Who is like unto thee, O LORD, among the gods? who is like thee, glorious in holiness, fearful in praises, doing wonders?
They say that when Leonardo DaVinci painted his famous Last Supper he had little difficulty with any of it except the faces. Then he painted the faces in without too much trouble except one. He did not feel himself worthy to paint the face of Jesus. He held off and kept holding off, unwilling to approach it but knowing he must. Then in the impulsive carelessness of despair, he just painted it quickly and let it go. “There is no use,” he said. “I can’t paint Him.”
I feel very much the same way about explaining the holiness of God. I think that same sense of despair is on my heart. There isn’t any use for anybody to try to explain holiness. The greatest speakers on this subject can play their oratorical harps, but it sounds tinny and unreal, and when they are through you’ve listened to music but haven’t seen God.
I suppose the hardest thing about God to comprehend intellectually is His infinitude. But you can talk about the infinitude of God and not feel yourself a worm. But when you talk about the holiness of God, you have not only the problem of an intellectual grasp, but also a sense of personal vileness, which is almost too much to bear. AOG157-158
Make me that sensitive to Your holiness, O God, that I might indeed be aware of my vileness and fall before You in humility and confession. Amen. 
11 Strophe III: Part A: Exordium. The song now turns to the theological interpretation and significance of all that was done. Using the formula for incomparability—“Who is like you” (mî-kāmōkâ; cf. Pss 35:10; 71:19; 77:13; 89:6; 113:5; Mic 7:18; Labuschagne, 22, 66–77, 94–97)—Israel proclaims that God’s exclusive uniqueness had been demonstrated and “proven powerful by his [NIV, ‘majestic in’] holiness” (qōdeš) and his “awesome wonders” (nôrāʾ) or “miracles” (peleʾ; see Notes on 4:21). No other “gods” (ʾēlîm, whose reality is neither affirmed nor denied at this point; cf. 12:12) can do what the Lord had done. The defeat of the Egyptians is simultaneously a defeat of their gods—who are nothings and nonexistent in every sense!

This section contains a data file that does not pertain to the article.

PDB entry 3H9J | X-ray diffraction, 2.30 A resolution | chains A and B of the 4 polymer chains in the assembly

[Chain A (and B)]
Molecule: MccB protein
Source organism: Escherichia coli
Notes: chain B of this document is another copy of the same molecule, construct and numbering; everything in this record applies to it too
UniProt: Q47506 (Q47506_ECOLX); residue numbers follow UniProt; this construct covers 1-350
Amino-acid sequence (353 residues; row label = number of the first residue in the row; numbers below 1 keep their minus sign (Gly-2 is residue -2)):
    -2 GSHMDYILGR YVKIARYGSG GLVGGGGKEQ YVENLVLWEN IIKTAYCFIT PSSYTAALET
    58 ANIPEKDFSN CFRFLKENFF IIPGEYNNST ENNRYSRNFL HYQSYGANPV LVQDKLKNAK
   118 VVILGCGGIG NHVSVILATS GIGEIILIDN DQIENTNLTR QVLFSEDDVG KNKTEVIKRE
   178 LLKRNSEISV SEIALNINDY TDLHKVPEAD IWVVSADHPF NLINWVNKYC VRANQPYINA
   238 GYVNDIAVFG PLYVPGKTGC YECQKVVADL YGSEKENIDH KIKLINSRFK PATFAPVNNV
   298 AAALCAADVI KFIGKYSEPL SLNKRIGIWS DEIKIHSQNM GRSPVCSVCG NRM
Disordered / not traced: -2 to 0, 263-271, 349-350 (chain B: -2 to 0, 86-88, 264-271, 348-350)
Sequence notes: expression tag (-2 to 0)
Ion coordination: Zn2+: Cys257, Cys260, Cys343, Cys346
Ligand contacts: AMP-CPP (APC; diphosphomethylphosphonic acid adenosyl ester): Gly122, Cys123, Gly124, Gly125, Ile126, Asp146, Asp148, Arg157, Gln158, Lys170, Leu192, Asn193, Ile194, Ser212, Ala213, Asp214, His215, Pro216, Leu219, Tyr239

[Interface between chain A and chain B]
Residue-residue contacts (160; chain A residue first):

15:11 In light of the events that have taken place, the rhetorical questions of this verse imply that there is no one among the gods of the nations like the Lord (see also 12:12; 20:3). In a similar song, Hannah proclaims the complementary answers to the questions of this verse: “There is none holy like the Lord; there is none besides you; there is no rock like our God” (1 Sam. 2:2).
15:11 Who is like you among the gods, Yahweh The Hebrew word used here for “gods” is elim—the plural of el. Elim is also used of the divine beings loyal to Yahweh—members of His council, the heavenly host (see Psa 89:6; compare Pss 82:1, 6; 29:1). This phrase indicates the absolute uniqueness of Yahweh among all other unseen divine beings.
15:11 Who is like you. The comparison is rhetorical in this threefold presentation of God’s nature and power.
 Tozer, A. W., & Eggert, R. (2015). Tozer on the almighty god: a 365-day devotional. Chicago, IL: Moody Publishers.
 Kaiser, W. C., Jr. (2008). Exodus. In T. Longman III & D. E. Garland (Eds.), The Expositor’s Bible Commentary: Genesis–Leviticus (Revised Edition) (Vol. 1, p. 450). Grand Rapids, MI: Zondervan.
 Crossway Bibles. (2008). The ESV Study Bible (p. 169). Wheaton, IL: Crossway Bibles.
 Barry, J. D., Mangum, D., Brown, D. R., Heiser, M. S., Custis, M., Ritzema, E., … Bomar, D. (2012, 2016). Faithlife Study Bible (Ex 15:11). Bellingham, WA: Lexham Press.
 Sproul, R. C. (Ed.). (2015). The Reformation Study Bible: English Standard Version (2015 Edition) (p. 118). Orlando, FL: Reformation Trust.